Face your fate.
Thrilling, suspenseful, scary, funny and gory, Halloween is a love letter to the original 1978 slasher that redefined horror. David Gordon Green leaves diehard fans pleased as he modernizes the story that John Carpenter started. He brings back Jamie Lee Curtis (JLC) to reprise her role of the meek teenager turned heroine, Laurie Strode. The cast and crew pay homage to the original Halloween while simultaneously creating a badass film that will attract new audiences.
The film kicks off with an opening credit sequence comparable to the original with its recognizable orange font on black background next to a jack-o-lantern. Another win for Halloween is John Carpenter’s iconic synth score which is elevated and used at the perfect moments to add tension, as it was in 1978.
Halloween focuses on the story of lone survivor Laurie Strode who escaped crazed killer Michael Myers on Halloween night 40 years ago. Now a fierce grandma, loaded with ammo, she’s ready to protect her family and kill the newly escaped Michael Myers once and for all.
Jamie Lee Curtis brings an undeniable energy to the film and does a divine job as Laurie Strode, the character she introduced 40 years ago. She proves once again why she’s the ultimate Scream Queen. Now suffering from PTSD, you can feel the effects Michael has had on her all these years and how it’s tarnished key areas of her life. She’s obsessed with Michael and putting an end to the evil he’s caused. One scene stands out where Laurie watches in her car (while downing a bottle of booze) as Michael is being transferred to a new facility. JLC revealed in a Q&A after the premiere that it was unscripted and the last scene she shot. Every member of the crew showed their support by showing up that day with nametags that read, “I am Laurie Strode.” Very powerful and just one of the moments that depict the trauma she’s been living with. Some clips from the trailer don’t appear in the film so be prepared to be pleasantly surprised with scenes like these.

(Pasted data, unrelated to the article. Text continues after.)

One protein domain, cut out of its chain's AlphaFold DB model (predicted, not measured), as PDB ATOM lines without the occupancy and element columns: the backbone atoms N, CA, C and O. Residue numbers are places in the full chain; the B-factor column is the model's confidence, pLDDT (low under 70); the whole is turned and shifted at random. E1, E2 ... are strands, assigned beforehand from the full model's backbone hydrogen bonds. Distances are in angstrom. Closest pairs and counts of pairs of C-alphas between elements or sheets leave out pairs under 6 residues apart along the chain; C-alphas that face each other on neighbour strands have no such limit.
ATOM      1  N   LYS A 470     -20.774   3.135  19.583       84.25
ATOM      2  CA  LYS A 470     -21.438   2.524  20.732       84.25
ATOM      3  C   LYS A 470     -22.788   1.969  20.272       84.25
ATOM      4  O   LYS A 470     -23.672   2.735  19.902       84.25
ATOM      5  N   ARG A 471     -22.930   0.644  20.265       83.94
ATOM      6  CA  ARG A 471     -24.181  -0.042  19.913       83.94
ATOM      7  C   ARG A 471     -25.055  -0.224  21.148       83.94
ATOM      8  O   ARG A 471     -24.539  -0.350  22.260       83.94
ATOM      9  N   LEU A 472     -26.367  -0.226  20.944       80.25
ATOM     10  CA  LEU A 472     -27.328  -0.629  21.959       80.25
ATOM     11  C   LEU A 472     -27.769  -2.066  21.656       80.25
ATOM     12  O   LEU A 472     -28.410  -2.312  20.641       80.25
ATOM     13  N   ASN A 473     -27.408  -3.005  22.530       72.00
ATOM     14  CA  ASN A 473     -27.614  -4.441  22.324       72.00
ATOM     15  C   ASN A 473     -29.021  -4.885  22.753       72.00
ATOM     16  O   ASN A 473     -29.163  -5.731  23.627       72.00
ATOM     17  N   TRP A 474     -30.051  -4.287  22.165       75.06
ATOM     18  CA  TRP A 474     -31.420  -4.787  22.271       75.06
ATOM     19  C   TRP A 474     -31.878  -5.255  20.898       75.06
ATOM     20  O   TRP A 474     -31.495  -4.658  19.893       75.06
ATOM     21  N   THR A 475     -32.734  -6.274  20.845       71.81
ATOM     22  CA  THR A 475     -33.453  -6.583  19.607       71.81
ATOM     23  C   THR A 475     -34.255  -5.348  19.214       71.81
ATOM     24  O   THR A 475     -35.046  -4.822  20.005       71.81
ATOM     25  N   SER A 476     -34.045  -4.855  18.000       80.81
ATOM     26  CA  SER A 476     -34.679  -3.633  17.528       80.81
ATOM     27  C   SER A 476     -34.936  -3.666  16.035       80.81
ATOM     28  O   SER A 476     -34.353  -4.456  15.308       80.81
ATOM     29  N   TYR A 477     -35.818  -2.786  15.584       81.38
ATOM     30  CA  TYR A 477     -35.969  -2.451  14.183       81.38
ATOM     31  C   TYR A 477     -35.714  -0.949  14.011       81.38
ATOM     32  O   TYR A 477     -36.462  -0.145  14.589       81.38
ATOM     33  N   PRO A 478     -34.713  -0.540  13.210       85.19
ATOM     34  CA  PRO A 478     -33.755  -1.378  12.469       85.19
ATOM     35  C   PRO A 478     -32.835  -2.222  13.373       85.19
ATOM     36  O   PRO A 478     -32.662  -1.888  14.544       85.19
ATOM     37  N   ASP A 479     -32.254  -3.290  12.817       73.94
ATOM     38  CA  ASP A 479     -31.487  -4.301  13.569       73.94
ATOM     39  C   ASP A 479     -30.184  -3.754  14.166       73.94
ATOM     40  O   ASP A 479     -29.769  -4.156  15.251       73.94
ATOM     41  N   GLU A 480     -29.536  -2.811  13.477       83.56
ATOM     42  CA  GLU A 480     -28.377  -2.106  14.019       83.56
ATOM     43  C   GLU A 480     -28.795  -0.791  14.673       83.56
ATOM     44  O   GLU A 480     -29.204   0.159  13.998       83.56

Nick Castle and James Jude Courtney portray the shape excellently. He spends the first portion of the film mask-less (not saying if you see his full face or not) and when he finally puts the mask on it sends chills down your spine. His kills are next level grisly, creative and the body count is triple what we saw in the original Halloween. He’ll prove to the newer generation, who think only 5 kills nowadays “isn’t a big deal”, what he’s truly capable of. Michael’s new doctor (who studied under Loomis and sounds just like him) is there to accompany his patient as he’s transferred to Glass Hill, a new, less ideal facility. Of course, the transfer goes awry and the audience is left in suspense and fear of Michael’s whereabouts.
The atmosphere of the film is nostalgic and reminiscent of the original as escaped Michael once again creeps around, enters houses and wields a butcher knife. He’s back to terrorize babysitters and you’ll feel right at home with him in the suburban Haddonfield neighborhood.